Other factors are involved as well. The parties generally negotiate who will retain potential credits for reducing carbon emissions. When the developers and their backers keep the carbon abatement credits, they generally plan to sell them to companies that might otherwise have trouble complying with rules planned in California and expected elsewhere aimed at limiting global warming.
The electricity users could do that, too, but some of them might also use the credits to offset emissions from other parts of their operations.
But the same logic underpins all of the deals: The electricity users get a clean, reliable source of energy. The developers and their backers get an equally reliable return on their investment -- which can be as high as $6,000 per kilowatt hour of capacity -- as well as the tax credits and rebates that California and other states offer for renewable energy projects.
"Corporations like solar energy, but they would rather make sizable investments in their core businesses," said Craig Hanson, head of the Green Power Market Development Group, a consortium of large companies working under the auspices of the World Resources Institute to promote renewable energy. "But for the financiers, it's like buying the bond of a triple-A-rated company. It may not offer a 20 percent return, but it's a stable and secure investment."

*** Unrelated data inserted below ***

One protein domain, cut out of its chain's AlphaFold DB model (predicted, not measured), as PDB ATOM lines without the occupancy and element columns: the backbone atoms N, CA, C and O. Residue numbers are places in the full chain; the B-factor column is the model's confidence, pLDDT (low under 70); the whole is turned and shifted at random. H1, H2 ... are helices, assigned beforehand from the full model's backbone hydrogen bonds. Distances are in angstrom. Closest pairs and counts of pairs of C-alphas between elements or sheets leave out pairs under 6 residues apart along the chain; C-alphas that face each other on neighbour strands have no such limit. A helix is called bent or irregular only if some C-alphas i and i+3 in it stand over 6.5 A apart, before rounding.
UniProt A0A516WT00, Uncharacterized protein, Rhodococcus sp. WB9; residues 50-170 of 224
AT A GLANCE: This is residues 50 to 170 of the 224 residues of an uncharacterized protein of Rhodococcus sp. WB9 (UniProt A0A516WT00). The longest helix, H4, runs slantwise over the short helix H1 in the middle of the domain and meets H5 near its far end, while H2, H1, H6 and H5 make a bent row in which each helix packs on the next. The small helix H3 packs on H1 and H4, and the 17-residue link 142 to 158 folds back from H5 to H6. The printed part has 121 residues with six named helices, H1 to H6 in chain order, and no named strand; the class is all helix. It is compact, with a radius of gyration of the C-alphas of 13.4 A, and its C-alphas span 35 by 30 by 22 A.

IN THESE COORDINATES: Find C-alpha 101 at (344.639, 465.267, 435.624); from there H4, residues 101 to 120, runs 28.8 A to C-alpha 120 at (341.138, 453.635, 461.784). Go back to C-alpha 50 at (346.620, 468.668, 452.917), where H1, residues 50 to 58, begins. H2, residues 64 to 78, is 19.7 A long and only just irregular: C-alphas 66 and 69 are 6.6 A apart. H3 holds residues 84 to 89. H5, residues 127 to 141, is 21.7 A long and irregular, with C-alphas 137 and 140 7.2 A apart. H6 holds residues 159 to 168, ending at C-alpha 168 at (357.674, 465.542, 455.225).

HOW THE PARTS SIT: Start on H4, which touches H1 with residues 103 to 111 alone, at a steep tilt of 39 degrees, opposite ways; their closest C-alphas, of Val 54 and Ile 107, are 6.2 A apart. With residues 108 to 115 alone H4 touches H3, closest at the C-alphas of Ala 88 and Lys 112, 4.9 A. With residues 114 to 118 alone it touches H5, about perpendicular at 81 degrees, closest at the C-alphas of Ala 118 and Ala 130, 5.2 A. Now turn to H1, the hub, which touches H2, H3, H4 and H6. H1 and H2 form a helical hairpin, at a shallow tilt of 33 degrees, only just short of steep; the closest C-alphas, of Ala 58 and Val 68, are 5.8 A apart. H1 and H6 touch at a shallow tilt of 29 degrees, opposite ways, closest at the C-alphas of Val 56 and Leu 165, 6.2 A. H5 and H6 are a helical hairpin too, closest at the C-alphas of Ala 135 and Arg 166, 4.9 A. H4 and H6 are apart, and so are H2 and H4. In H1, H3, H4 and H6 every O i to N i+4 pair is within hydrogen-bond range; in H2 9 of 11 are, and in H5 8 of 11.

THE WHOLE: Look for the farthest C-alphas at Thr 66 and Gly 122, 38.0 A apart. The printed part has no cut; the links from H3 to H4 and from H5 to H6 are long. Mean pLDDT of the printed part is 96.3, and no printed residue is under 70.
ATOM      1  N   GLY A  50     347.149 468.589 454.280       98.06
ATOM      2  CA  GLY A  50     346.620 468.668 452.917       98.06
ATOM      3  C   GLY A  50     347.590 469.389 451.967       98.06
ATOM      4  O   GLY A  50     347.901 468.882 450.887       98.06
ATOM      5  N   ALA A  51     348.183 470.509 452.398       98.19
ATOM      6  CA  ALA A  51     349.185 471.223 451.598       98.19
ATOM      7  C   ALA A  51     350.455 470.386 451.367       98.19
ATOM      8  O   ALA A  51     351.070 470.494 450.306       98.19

The "solar services model," as Mr. Hanson calls the solar contracts, is drawing interest from a diverse group of companies and financiers.
Alcoa is negotiating with developers to put solar cells on a manufacturing plant, although it will not specify details. General Electric Energy Financial Services has installed solar roofs that provide half the electricity used by 23 San Diego schools.
Kevin Walsh, the G.E. unit's manager for renewable energy, said the company was installing another seven. "For a financier like us, it's a nice, steady stream of revenue with the risk virtually eliminated," Mr. Walsh said. His unit, he said, is negotiating with a "big box retailer" to install solar roofs on some of its stores.
Retailers, which normally operate with the kind of razor-thin margins that cannot support large capital investments on anything but the core business, have been particularly receptive to the solar services model.
Whole Foods Market, in a deal with SunEdison, a solar project manager financed by a group of investors that includes Goldman Sachs, has solar cells providing about 10 percent of the energy it uses in three stores and one warehouse, and plans many more. "There's just no downside," said Jennifer McDonnell, green mission specialist for Whole Foods.